According to Fangraphs, his average four seem and two seem fastball velocity was around 94 MPH or within less than one MPH from it each of the last seasons as well. Lefties hit him better than righties (.348 wOBA vs Lefties vs .281 wOBA vs Righties) but doesn’t show an extreme platoon split.
Chances are a reliever of Casilla’s caliber will get a better offer with more money than the Rays should offer. However, if he does get left behind in free agency, the Rays could potentially get him on a 1-year deal and give him another chance to close.
Brad Ziegler: Ziegler has been an exceptional reliever since 2008. His longevity has been impressive and largely due to his unorthodox submarine delivery. It’s constantly produced extreme ground ball rates as he’s never had a GB% lower than 54% in his career.
Last season between pitching for the Diamondbacks and Red Sox he had an LOB% of 80.5 % and GB% of 63.3 %. His stuff has never been overpowering as none of his pitches usually top 85 MPH but he’s consistently gotten results without a huge platoon split.
His strikeout rates are not impressive but his pitch to contact approach just works. He also has experience closing so he could be a candidate to close if they sign him but would likely be better utilized in more of a hybrid role. Ziegler pitched very well down the stretch for the Red Sox so one would imagine they would love to have him back but at age 37 without wipe-out stuff it’s possible his skills could be overlooked.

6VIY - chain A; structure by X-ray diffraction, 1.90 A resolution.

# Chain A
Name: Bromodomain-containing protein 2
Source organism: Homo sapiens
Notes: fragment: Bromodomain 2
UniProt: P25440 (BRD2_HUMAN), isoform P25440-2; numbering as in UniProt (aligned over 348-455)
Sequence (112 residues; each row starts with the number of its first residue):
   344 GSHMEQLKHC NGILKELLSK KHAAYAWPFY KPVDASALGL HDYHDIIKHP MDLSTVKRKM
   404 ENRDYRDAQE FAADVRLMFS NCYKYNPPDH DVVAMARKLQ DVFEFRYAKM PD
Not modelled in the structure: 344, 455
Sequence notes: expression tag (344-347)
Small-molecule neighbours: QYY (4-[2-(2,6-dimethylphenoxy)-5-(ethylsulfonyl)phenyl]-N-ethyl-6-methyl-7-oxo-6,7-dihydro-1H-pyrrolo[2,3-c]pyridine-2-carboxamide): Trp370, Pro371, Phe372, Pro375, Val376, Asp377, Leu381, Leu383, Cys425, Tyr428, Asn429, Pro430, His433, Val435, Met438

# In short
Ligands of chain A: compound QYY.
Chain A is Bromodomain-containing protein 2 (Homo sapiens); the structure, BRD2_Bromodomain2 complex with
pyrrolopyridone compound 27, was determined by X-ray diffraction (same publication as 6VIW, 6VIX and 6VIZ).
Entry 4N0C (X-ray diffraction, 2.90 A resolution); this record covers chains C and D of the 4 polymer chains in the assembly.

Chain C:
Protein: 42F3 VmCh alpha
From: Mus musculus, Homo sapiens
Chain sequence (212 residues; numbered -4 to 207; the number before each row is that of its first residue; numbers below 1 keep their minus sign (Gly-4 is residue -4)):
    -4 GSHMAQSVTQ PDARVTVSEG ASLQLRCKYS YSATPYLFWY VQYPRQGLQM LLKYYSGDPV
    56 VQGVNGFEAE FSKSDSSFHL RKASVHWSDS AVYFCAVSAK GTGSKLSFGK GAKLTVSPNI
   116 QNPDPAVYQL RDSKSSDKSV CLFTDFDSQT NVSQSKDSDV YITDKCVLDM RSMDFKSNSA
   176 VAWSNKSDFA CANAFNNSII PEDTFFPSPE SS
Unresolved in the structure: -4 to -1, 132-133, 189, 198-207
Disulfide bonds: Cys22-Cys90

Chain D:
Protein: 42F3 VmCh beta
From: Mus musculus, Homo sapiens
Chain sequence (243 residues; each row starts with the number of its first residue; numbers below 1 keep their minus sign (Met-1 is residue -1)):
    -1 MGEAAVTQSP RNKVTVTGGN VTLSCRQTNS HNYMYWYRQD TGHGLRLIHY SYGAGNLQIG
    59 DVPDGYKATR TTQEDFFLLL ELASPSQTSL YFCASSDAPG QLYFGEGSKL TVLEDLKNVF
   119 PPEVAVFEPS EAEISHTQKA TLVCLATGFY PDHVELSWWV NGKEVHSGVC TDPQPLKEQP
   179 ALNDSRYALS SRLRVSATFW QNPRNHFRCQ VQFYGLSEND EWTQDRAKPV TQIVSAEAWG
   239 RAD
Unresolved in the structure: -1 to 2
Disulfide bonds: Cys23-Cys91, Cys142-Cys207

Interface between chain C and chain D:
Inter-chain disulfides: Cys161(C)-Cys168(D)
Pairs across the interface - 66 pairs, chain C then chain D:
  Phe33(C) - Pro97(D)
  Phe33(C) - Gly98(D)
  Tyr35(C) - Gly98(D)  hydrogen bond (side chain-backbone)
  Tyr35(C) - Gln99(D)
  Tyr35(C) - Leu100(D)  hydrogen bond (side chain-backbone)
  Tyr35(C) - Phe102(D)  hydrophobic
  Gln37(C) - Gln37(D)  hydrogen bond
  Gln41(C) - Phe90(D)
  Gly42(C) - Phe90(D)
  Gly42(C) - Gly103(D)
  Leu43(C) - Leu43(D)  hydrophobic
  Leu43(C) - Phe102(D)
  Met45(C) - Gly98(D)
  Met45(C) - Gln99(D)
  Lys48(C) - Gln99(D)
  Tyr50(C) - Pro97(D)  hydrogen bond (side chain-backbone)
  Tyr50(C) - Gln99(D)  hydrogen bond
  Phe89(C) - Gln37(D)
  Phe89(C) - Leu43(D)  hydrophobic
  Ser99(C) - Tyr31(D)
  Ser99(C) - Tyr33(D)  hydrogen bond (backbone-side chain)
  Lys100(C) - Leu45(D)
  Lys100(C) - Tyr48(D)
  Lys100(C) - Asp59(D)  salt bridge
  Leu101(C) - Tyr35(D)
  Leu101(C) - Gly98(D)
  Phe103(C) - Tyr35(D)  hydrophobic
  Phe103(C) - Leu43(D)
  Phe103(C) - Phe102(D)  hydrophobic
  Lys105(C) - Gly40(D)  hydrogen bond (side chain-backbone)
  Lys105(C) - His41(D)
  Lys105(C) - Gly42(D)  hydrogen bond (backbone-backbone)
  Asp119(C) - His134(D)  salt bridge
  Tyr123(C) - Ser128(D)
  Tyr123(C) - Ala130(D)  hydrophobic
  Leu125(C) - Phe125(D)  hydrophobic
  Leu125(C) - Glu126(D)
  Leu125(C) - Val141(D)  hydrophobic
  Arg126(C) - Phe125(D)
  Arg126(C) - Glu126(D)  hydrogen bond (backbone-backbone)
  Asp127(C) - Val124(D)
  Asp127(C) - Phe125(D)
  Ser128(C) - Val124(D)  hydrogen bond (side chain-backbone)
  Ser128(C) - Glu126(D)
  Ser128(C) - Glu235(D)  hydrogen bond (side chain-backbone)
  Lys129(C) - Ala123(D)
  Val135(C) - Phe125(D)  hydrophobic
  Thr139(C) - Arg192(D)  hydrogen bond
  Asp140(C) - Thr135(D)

Ziegler probably can get a 2-year deal with a decent annual value from someone but if left on the market long enough the Tampa Bay Rays could be in play.
Mike Dunn: The only lefty on the list, Dunn represents possibly the most realistic option. He’s a basic two pitch fastball/slider lefty that shows no real platoon split. He’s been a pretty effective relief pitcher for several seasons now and hasn’t shown any notable signs of decline.
Dunn has never been a particularly big ground ball pitcher as evidenced by his GB % never being above 39.5%. But his LOB % has always been strong and was at 82% in 2016. His K/9 was at a career low 8.09 in 2016 but his BB/9 also decreased to a career low 2.34.
He’s probably more in the category of solid middle reliever but his ability to get both lefties and righties out makes him a solid relief option for the Rays. Add in that he shouldn’t cost too much and his only 31 a low cost 2 year deal isn’t entirely out of the question.